It was an unexpected phone call from hundreds of miles away that triggered Donna Harris to answer "a calling."¶ The call, she says, led her to leave her extended family and a comfortable job in California to become the new president of Minnehaha Academy this year.¶ In accepting the job, Harris made some history, becoming both the first female president and the first African-American president in the school's nearly 100-year history.

"It was totally something I was not planning," she said of the move.

Last winter, she received a call from a search firm hired by Minnehaha Academy inviting her to apply for the school's top job. "I chuckled when she told me the school was in Minnesota."

At the time, Harris, 49, was the assistant superintendent of Valley Christian Schools in California and was hoping to take over as its superintendent one day.

Faced with a difficult choice, she did what she always does: She prayed.

"I said, 'God, if this is a door you want me to walk through, I will,' " Harris said. "As soon as I prayed that, I felt peace. And here I am."

Minnehaha Academy leaders whittled the candidate field from their top 10 choices to two finalists before picking Harris in May as the school's eighth president.

She succeeded John Engstrom, who resigned after 15 years at the helm to become the head of a school in South Korea.

Now, four months into the job, Harris is settling into her new role and her new life in Minnesota.

"I don't get lost as much as I used to," she joked last week while walking through the maze of hallways at the school's North campus building.

Minnehaha Academy is a private Christian school that enrolls 1,075 students in grades K-12 on three campuses in Minneapolis and Bloomington. Founded in 1913, it originally was a vocational high school offering business and secretarial courses.

It was the school's mission -- quality academics undergirded by a strong Christian tradition -- that resonated with Harris. That and the school's emphasis on the importance of arts, athletics and academics.

Children have different gifts, Harris said, and she believes a good school offers students high-quality instruction and opportunities in all three areas.

Harris grew up singing in her church, and she also played softball and ran track at her school. Her father was in the Air Force, and the family moved around a lot when she was a child.

She was born in Louisiana but spent most of her teen years in California, moving there at age 13. She attended public schools and taught in California's public schools for years before taking a job as curriculum director of the Valley Christian Schools, a large private school system where all five of her children got their education. Eventually, Harris was promoted to assistant superintendent.

At school events, Harris often can be found with a camera, snapping candid shots that she displays in a digital photo frame on her desk. The kids like to drop by her office and look at them, she said.

Still an avid singer, she was invited to join the school's gospel choir in a performance last month. In the weeks leading up to the concert, she practiced with the students in the early morning hours. She also helped teach the students about the roots of gospel music.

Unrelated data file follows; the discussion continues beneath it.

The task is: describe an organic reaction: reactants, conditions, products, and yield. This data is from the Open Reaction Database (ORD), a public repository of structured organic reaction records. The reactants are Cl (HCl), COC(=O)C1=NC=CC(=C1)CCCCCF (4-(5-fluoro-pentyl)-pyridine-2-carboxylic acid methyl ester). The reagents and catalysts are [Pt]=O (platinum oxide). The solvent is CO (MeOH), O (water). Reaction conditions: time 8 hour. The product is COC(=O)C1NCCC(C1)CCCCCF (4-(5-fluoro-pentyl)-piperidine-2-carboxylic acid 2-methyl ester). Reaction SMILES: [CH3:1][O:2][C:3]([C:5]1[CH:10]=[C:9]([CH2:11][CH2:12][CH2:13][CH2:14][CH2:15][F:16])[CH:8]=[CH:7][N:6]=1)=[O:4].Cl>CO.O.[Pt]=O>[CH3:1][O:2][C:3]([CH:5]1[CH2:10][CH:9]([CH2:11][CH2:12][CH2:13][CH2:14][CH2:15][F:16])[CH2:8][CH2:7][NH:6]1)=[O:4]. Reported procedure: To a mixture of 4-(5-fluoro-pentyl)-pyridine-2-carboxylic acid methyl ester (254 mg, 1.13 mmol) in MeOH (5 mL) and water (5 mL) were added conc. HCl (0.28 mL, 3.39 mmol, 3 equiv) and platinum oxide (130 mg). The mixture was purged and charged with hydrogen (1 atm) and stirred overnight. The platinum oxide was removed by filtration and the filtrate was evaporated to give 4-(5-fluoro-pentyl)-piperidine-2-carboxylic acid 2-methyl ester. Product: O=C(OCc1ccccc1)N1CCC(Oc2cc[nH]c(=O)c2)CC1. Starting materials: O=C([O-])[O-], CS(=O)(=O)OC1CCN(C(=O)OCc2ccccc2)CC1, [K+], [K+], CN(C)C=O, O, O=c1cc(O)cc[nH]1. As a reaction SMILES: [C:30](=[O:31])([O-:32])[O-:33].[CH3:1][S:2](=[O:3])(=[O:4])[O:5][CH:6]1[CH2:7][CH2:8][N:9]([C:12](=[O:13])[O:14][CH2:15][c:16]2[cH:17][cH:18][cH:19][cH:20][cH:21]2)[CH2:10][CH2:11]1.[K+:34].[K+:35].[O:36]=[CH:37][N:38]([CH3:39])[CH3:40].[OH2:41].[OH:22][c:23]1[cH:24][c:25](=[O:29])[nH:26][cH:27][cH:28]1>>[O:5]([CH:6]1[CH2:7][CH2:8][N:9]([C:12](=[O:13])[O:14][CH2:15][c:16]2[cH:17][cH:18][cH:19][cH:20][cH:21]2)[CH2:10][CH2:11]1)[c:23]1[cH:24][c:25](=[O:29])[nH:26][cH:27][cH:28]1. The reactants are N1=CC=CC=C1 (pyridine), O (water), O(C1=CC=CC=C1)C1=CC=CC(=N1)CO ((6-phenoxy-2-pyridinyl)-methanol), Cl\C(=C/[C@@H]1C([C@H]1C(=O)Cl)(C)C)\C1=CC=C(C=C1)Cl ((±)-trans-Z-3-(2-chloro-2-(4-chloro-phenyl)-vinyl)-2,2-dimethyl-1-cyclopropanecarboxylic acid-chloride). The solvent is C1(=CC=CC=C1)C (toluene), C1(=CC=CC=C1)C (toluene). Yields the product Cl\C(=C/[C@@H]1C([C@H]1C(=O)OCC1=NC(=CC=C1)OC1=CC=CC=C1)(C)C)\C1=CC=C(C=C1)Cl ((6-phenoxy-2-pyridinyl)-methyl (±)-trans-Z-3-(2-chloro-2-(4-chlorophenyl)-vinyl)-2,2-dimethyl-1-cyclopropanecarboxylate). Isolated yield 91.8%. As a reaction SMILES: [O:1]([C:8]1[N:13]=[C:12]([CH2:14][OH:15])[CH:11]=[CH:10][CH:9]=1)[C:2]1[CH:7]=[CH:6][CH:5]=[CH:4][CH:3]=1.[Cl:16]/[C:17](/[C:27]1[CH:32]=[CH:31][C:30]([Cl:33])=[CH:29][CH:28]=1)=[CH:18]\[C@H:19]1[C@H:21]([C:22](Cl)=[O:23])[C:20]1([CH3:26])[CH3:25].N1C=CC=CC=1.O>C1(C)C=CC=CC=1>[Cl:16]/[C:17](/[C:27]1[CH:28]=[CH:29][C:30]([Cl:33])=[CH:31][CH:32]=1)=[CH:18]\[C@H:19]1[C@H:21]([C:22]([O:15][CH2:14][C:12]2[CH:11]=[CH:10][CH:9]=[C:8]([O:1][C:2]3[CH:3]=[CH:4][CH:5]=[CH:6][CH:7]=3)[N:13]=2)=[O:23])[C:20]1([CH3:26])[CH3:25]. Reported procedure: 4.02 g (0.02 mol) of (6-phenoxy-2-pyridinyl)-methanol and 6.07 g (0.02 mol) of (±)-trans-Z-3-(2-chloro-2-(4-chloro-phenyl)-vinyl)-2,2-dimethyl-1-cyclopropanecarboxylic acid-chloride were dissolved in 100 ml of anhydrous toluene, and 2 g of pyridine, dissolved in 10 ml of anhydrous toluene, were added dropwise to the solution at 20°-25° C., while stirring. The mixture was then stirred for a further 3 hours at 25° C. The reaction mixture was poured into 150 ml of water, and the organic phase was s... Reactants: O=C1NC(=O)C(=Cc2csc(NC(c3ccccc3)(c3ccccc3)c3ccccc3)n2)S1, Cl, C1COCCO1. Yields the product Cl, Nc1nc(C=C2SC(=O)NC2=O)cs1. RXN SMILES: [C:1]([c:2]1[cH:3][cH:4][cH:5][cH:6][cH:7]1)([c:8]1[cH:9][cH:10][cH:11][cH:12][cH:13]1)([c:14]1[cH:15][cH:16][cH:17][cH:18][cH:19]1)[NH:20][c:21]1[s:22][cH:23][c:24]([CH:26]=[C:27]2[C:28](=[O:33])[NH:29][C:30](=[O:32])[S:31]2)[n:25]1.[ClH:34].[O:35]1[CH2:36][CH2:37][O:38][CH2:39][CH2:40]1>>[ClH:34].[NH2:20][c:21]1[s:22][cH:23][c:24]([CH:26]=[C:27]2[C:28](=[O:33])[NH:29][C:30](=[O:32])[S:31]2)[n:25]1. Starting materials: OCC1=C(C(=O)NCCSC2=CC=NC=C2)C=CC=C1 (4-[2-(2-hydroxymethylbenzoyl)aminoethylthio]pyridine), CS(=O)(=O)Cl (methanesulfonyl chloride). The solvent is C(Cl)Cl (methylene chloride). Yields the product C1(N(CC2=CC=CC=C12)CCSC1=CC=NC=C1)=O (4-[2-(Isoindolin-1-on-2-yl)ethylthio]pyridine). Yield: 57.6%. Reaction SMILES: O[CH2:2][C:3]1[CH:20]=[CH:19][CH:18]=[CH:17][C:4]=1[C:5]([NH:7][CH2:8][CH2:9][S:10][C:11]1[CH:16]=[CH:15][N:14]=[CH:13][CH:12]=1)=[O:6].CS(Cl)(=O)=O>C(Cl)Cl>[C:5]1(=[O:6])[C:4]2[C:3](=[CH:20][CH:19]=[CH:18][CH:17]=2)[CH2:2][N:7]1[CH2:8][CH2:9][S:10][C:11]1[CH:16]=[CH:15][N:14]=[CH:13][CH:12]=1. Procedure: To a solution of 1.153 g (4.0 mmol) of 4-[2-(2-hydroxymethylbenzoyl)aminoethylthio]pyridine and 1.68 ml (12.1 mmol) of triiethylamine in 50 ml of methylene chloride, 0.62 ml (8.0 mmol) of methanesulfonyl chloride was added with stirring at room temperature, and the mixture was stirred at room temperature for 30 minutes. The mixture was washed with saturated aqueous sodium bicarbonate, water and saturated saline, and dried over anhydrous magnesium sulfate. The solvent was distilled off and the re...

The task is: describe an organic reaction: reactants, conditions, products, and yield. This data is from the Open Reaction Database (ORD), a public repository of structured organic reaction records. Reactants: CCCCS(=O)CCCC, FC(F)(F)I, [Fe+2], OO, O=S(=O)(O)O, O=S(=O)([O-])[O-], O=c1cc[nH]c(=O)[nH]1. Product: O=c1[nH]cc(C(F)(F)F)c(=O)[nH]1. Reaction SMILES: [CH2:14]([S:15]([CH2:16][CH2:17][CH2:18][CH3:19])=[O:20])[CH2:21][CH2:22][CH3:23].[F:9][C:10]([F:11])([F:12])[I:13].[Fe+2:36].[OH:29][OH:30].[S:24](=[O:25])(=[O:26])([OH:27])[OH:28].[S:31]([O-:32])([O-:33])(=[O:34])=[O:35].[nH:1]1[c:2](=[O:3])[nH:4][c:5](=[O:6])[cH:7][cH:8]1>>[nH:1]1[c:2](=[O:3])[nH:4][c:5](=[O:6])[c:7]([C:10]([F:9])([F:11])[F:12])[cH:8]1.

"I don't want to be a figurehead," she says. "I want to be a part of the life of the school. And you do that by getting involved."

She's always been big on involvement. When she was a teenager, she was very involved in her church and listened intently when her pastor described a mission trip he had made to South America. Inspired, she signed up for a two-week mission trip to sing in Colombian prisons with a church choir. She returned, and felt a calling to go back for a more serious mission.

Harris joined Overseas Crusades and devoted two years to mission work in South America. She worked with juvenile prisoners in Colombia, helping them get their medical needs met. It was a life-changing experience. "My eyes were opened to the suffering of humanity and the understanding that we have the ability to be a part of the solution," she said.

That discovery led her to pursue a career in education. And it's what drove her to take a leap of faith and start anew in Minnesota.

For now, she's straddling life here and her old life in California. Her husband of 28 years, Rick, still lives in the Bay Area, and the two have been traveling back and forth every few weeks. He's hoping to relocate to the Twin Cities sometime next year.

Long hours are a routine, she says, noting the high volume of calls and e-mails she gets daily from parents and others. Often, her car is still in the parking lot at 9:30 p.m., she says.

It's that kind of energy that impressed Jim Volling, chairman of the board of education for Minnehaha Academy.

"The more we got to know about her credentials and background, the fit seemed tremendous to us," he said.

Volling, whose youngest son graduated from the school in 2008, added: "It wasn't part of our agenda to make history here -- to do something that was not in keeping with the past. We were looking for the best person to lead this school. There was no question in my mind that the best person was Dr. Donna Harris."

Allie Shah • 612-673-4488